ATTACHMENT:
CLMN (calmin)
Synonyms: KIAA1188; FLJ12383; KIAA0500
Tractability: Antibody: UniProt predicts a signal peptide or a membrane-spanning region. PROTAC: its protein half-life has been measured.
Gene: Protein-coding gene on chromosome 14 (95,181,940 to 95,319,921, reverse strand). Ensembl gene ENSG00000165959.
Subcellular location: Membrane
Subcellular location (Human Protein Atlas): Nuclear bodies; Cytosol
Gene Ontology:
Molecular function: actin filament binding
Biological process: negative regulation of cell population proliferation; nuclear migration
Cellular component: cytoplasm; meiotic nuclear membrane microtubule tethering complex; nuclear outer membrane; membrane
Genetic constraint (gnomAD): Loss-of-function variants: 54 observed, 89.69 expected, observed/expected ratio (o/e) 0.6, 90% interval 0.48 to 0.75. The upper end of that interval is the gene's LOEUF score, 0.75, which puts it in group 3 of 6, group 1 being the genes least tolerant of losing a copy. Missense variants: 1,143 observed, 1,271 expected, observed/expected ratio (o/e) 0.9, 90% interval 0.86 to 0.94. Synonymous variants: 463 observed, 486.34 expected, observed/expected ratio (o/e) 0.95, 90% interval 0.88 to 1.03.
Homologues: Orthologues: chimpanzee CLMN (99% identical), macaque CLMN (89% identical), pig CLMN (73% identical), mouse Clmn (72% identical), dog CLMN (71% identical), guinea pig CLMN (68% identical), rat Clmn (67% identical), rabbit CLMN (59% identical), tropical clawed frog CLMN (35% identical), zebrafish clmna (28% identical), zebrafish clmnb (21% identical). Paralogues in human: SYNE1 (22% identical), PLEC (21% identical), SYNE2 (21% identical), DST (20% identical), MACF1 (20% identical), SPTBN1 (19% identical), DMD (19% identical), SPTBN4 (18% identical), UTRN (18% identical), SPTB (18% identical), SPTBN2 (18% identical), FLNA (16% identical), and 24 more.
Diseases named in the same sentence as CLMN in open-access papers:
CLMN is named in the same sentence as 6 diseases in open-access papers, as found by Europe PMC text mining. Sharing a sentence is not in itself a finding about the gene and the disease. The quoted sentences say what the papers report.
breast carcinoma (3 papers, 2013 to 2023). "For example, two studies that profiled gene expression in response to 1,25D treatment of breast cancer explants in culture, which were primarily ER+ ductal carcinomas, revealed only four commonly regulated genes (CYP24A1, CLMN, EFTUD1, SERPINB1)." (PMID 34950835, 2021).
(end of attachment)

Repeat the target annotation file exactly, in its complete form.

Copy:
CLMN (calmin)
Synonyms: KIAA1188; FLJ12383; KIAA0500
Tractability: Antibody: UniProt predicts a signal peptide or a membrane-spanning region. PROTAC: its protein half-life has been measured.
Gene: Protein-coding gene on chromosome 14 (95,181,940 to 95,319,921, reverse strand). Ensembl gene ENSG00000165959.
Subcellular location: Membrane
Subcellular location (Human Protein Atlas): Nuclear bodies; Cytosol
Gene Ontology:
Molecular function: actin filament binding
Biological process: negative regulation of cell population proliferation; nuclear migration
Cellular component: cytoplasm; meiotic nuclear membrane microtubule tethering complex; nuclear outer membrane; membrane
Genetic constraint (gnomAD): Loss-of-function variants: 54 observed, 89.69 expected, observed/expected ratio (o/e) 0.6, 90% interval 0.48 to 0.75. The upper end of that interval is the gene's LOEUF score, 0.75, which puts it in group 3 of 6, group 1 being the genes least tolerant of losing a copy. Missense variants: 1,143 observed, 1,271 expected, observed/expected ratio (o/e) 0.9, 90% interval 0.86 to 0.94. Synonymous variants: 463 observed, 486.34 expected, observed/expected ratio (o/e) 0.95, 90% interval 0.88 to 1.03.
Homologues: Orthologues: chimpanzee CLMN (99% identical), macaque CLMN (89% identical), pig CLMN (73% identical), mouse Clmn (72% identical), dog CLMN (71% identical), guinea pig CLMN (68% identical), rat Clmn (67% identical), rabbit CLMN (59% identical), tropical clawed frog CLMN (35% identical), zebrafish clmna (28% identical), zebrafish clmnb (21% identical). Paralogues in human: SYNE1 (22% identical), PLEC (21% identical), SYNE2 (21% identical), DST (20% identical), MACF1 (20% identical), SPTBN1 (19% identical), DMD (19% identical), SPTBN4 (18% identical), UTRN (18% identical), SPTB (18% identical), SPTBN2 (18% identical), FLNA (16% identical), and 24 more.
Diseases named in the same sentence as CLMN in open-access papers:
CLMN is named in the same sentence as 6 diseases in open-access papers, as found by Europe PMC text mining. Sharing a sentence is not in itself a finding about the gene and the disease. The quoted sentences say what the papers report.
breast carcinoma (3 papers, 2013 to 2023). "For example, two studies that profiled gene expression in response to 1,25D treatment of breast cancer explants in culture, which were primarily ER+ ductal carcinomas, revealed only four commonly regulated genes (CYP24A1, CLMN, EFTUD1, SERPINB1)." (PMID 34950835, 2021).